The Disappearance of Eleanor Rigby: Them
"The Disappearance of Eleanor Rigby: Them" is an affecting but disjointed film about trauma's impact on one couple and their families.
There is a certain rising tide of madness in "Single White Female" that is one of the movie's pleasures - evidence that it was made by a man who directs films instead of simply manufacturing them.
This is a story which, in other hands, could have simply been an all-female slasher movie, but Barbet Schroeder, who produced and directed it, has a mordant humor that pushes the material over the top. It is a slasher movie, and a little more.
Hollywood likes movies with a "high concept," by which they mean, I think, a low concept - a plot idea that can be simply explained in one sentence that will sell. "Single White Female" has a terrific high concept: It's about a "roommate from hell." Allison, the heroine, played by Bridget Fonda, advertises for a roommate, and after carefully screening out several nut cases and victims of assorted obsessions, ends up with a candidate who looks ideal.
Her name is Hedra Carlson. She is played by Jennifer Jason Leigh as a sweet-faced, friendly little innocent. Those are the ones you have to look out for. I cannot find "hedra" in my unabridged dictionary, and yet somehow the name teases me. Surely it is the name of a mythological beast? One with a rent receipt in one hand and a kitchen knife in the other? The progression of the movie is more or less as we expect it, beginning with Allison and Hedra as close friends, and ending in bloodshed and death. What is intriguing is the way Schroeder progresses from beginning to end. There are many steps along the way, involving downstairs neighbors, boyfriends, and others who belong to Allison and soon seem to belong to Hedra, too, as do lots of Allison's clothes and eventually even her hairstyle and coloring.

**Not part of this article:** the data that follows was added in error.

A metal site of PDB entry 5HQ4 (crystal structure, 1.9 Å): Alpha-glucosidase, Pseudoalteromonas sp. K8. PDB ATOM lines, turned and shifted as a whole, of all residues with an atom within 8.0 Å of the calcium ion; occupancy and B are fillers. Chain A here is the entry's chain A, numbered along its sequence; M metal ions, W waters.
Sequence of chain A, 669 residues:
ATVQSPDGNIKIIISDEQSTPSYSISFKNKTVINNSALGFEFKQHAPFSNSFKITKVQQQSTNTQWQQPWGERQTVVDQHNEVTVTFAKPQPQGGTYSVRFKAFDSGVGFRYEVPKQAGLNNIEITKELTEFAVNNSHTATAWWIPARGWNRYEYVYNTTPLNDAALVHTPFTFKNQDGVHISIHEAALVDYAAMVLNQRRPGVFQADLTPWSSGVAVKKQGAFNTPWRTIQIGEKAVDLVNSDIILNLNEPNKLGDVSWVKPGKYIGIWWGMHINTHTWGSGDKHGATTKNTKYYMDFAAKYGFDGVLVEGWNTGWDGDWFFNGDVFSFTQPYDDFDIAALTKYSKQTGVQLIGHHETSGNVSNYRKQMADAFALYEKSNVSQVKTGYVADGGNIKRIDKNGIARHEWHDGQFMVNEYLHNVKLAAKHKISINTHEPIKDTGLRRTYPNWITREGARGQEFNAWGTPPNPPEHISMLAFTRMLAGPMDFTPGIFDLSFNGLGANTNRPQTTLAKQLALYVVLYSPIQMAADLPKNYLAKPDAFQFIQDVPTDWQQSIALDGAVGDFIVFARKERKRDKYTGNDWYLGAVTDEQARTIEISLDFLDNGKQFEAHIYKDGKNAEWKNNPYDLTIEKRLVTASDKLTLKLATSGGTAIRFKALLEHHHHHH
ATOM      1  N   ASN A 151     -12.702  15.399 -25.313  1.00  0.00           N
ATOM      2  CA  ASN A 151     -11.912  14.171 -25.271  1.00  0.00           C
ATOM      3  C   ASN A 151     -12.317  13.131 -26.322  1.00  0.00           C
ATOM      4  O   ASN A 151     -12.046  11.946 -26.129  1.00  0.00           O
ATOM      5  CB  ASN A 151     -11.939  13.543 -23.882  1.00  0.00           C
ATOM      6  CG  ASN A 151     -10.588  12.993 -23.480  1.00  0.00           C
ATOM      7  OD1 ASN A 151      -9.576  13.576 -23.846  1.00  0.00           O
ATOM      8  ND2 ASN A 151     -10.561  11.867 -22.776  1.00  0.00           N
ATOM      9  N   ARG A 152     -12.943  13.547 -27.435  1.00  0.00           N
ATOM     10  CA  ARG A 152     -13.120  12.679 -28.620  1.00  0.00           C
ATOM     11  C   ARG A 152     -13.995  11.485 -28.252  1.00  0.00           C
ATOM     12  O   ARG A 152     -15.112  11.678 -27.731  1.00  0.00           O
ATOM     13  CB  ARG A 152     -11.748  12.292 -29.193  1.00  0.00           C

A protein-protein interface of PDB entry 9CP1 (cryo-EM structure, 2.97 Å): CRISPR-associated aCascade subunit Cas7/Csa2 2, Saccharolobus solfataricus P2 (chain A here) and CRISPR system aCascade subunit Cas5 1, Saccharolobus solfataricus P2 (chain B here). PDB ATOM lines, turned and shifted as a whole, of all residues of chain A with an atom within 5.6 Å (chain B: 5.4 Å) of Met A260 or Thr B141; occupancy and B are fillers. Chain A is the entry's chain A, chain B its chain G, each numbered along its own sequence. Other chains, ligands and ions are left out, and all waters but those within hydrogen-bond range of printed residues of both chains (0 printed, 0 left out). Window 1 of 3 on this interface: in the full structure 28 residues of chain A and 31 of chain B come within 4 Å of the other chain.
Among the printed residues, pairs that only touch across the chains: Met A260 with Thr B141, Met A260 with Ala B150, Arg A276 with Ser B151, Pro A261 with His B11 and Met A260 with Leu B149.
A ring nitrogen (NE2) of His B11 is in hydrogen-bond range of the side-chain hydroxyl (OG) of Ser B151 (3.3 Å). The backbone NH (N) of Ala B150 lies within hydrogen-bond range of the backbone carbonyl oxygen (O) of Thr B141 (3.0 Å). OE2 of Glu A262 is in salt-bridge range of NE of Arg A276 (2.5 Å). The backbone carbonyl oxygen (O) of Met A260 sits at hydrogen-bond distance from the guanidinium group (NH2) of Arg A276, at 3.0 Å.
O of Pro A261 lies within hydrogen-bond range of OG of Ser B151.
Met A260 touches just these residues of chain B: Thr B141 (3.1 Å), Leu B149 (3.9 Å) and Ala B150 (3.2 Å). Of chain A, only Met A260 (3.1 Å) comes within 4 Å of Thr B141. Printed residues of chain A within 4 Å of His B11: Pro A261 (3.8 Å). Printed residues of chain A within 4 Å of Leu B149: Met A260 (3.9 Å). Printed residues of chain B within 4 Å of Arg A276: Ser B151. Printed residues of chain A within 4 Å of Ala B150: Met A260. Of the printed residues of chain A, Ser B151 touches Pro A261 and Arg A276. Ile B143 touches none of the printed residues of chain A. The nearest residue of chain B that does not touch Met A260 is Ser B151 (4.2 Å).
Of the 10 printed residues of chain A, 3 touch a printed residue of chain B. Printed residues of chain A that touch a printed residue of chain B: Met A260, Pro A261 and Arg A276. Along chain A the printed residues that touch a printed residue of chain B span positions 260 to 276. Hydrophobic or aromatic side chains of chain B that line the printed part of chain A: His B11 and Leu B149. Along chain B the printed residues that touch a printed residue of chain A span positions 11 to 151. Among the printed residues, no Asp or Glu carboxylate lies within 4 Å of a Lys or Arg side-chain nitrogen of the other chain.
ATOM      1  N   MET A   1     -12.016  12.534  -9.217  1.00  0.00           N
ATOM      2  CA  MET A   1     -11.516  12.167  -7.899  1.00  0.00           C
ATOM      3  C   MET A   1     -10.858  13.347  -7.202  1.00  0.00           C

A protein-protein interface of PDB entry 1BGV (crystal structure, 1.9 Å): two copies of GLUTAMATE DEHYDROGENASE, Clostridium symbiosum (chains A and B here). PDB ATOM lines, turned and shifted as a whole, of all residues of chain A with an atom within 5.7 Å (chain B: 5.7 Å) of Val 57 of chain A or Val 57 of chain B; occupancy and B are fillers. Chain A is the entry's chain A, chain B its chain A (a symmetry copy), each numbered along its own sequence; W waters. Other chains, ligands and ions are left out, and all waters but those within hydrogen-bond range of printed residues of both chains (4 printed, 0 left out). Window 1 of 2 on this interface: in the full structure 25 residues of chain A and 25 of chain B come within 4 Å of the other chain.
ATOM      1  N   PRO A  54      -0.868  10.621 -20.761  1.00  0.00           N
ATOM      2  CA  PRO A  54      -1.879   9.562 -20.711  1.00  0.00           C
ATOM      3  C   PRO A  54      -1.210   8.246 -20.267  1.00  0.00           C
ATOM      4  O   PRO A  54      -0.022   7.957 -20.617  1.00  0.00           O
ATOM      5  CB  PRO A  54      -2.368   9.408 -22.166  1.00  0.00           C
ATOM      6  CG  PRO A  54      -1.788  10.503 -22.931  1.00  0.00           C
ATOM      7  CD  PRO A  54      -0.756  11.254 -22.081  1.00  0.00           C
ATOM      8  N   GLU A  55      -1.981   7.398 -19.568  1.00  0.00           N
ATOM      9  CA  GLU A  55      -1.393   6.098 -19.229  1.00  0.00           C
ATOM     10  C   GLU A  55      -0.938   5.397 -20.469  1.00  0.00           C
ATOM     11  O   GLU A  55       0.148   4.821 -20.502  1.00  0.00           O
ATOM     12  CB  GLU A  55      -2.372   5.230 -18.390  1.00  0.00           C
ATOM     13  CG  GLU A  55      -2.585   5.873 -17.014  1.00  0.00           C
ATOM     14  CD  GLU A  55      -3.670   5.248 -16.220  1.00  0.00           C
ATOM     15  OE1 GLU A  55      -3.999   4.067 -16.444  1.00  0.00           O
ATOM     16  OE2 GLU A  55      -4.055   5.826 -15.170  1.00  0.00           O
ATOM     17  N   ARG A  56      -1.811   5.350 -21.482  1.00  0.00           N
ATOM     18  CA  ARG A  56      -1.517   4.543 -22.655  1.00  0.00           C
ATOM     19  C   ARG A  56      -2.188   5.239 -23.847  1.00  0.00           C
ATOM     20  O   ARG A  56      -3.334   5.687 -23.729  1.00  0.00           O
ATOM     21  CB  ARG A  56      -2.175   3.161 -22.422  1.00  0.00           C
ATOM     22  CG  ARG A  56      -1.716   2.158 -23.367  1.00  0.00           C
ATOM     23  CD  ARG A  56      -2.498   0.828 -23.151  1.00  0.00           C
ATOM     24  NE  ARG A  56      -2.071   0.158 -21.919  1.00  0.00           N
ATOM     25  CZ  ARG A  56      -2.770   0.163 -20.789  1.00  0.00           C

Hedra, it is revealed, was a twin, and apparently wants to become one again, if only a twice-orphaned one.
One of the first shots in the movie shows the building where Allison has her apartment. It is one of those vast New York buildings that make ideal settings for movies like "Rosemary's Baby" - clanging, echoing old structures that give the director an excuse for carefully planted gimmicks, like that screwdriver that makes the elevator door budge.
Schroeder, whose most recent credits include "Barfly" (the Mickey Rourke drunk movie) and "Reversal of Fortune" (with Jeremy Irons as Claus von Bulow), is clearly fascinated by characters at the extremes of the human spectrum. That is perhaps why "Single White Female" builds to a manic crescendo instead of simply delivering the required number of slashes and quitting. There is one climax after another after another here, until it seems as if the characters will drop of exhaustion, and yet they fight on. There is a kind of mad artistic zeal to their passionate duel, underlined by the fact that both Fonda and Leigh pull out all the stops in their performances, and that they do eventually look so much like one another that it's creepy.
I have long adopted a generic approach to film criticism, evaluating movies as examples of what they aspire to be. No genre is beyond redemption or beneath contempt, and here the slasher genre is given its due with strong performances and direction. Of course, you may despise movies like this, but that is another subject.
A new look at the role of hero and villain in Ridley Scott's "Blade Runner."
Part ten in Scout Tafoya's The Unloved series tackles "The Village."
An appreciation of the actor's perseverance through age 63 despite depression.
White privilege, lived.